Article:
Solo Female Van Life Safety Tips

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Preparing for a solo road trip? Be confident & prevent yourself from getting into a vulnerable situation with these solo female van life safety tips.

Solo Female Van Life Safety Tips

Since starting my blog, I’ve spent nearly a year road tripping by myself. I’ll admit that the first trip I went on, I was very scared, particularly at night. I had visions of some weirdo knocking on my window or my car breaking down in the middle of nowhere.

Now that I have some experience under my belt, I really appreciate my solo time on the road. I’ve learned how to manage my fears with a set of practical van life safety tips that help me feel more confident and secure when I’m traveling in my Sprinter Van.

Whether you are planning your first one-week solo road trip or are preparing for full-time van life, this new blog post and YouTube video has my favorite safety tips for the solo female road tripper. These tips are focused on how to prevent being vulnerable. If you are looking for more general safety tips about solo road tripping, check out my Ultimate Guide to Planning your First Solo Road Trip.

Van Life Safety Tips YouTube Video

Van Life Safety Tips for Solo Females

  • Choose your campsites carefully

As much as I would like to camp far off the grid, when I’m in road tripping in my van, I’m not comfortable doing so. I save that for when I’m joined by a friend. When I’m solo, I feel much safer staying in an established campground where there’s a few other campers, such as state park or forest service campgrounds. Anywhere where there are families or groups of people camping together is a pretty safe bet. That way if there is a creep at the campground, they won’t go unnoticed.

Places I avoid include dark parking lots where it might just be me and one other car (or me by myself), and if I do have to stay in a parking lot, I make sure it is well lit.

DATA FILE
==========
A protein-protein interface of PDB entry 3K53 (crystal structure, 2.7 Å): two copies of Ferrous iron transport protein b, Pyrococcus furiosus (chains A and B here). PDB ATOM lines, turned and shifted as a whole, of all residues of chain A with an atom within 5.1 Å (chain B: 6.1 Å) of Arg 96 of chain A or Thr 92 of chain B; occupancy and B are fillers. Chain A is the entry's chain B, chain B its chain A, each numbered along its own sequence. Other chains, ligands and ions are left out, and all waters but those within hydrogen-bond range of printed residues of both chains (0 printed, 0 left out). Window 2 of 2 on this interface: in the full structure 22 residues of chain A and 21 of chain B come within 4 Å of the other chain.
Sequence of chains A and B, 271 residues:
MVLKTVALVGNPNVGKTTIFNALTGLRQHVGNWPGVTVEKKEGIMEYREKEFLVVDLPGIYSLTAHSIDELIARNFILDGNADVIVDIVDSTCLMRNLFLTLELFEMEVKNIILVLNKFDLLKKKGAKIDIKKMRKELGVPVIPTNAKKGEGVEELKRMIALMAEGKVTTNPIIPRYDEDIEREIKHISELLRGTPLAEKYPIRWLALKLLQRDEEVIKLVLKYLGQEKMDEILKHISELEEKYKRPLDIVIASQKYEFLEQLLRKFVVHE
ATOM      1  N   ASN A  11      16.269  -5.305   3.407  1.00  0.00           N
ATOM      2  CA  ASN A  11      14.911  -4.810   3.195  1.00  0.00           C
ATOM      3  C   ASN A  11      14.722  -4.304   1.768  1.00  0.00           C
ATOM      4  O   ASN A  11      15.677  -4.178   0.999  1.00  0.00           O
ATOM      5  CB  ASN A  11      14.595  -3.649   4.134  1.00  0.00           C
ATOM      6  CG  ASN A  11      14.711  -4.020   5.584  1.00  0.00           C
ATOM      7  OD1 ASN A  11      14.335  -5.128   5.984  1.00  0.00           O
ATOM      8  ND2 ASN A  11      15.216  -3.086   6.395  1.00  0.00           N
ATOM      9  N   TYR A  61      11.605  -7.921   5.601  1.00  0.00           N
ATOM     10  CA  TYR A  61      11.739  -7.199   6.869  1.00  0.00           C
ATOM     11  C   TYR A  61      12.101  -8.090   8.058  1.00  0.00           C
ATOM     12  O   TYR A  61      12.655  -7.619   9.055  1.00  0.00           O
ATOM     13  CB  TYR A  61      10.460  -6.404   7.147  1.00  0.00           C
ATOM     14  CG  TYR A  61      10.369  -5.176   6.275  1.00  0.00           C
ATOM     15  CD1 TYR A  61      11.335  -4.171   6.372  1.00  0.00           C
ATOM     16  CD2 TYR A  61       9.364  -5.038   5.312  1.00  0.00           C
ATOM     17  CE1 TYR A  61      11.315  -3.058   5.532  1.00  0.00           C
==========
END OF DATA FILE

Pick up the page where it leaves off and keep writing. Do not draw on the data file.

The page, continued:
Preparing for a solo road trip? Be confident & prevent yourself from getting into a vulnerable situation with these solo female van life safety tips.

  • Keep your docks locked

Get in a solid habit of keeping your doors locked when you are sleeping in your van or vehicle at your campsite.

  • Get some good privacy curtains

When I get to my campsite, especially if it’s late at night, and I’m unsure of who I’m camping near, I hang up my blackout curtains in my Sprinter Van. Unless I’m chatting with other folks at the campground, I don’t like when strangers can see me alone in my van. With those curtains, for all other people know, my van could belong to a couple of big burly dudes.

  • Have an indoor solution for peeing in the middle of the night

Not everyone will feel the need for this, but it may be helpful for some…When I got my van, I didn’t want to have to get up and pee in the middle of the night, for both safety and convenience reasons. So I decided to get a porta-potti in my van. Now not everyone is going to have room for a porta-potti, nor is it always necessary. That said, if you are feeling a little wigged out at night or you’re sleeping in a parking lot, you can always use a pee funnel to go into a bottle.

  • Have a way to communicate when you don’t have cell phone service

A lot of times when I’m traveling, I don’t have cell service. All over Idaho, Southern Utah, and Canada, I’ve found myself without reception. Before you head off the grid, you should always let a family member or friend know where you are going and when to expect your return. Then once you’re off on your adventures, it’s very important to have a way to communicate in case of an emergency, and there’s a couple of devices that allow for that.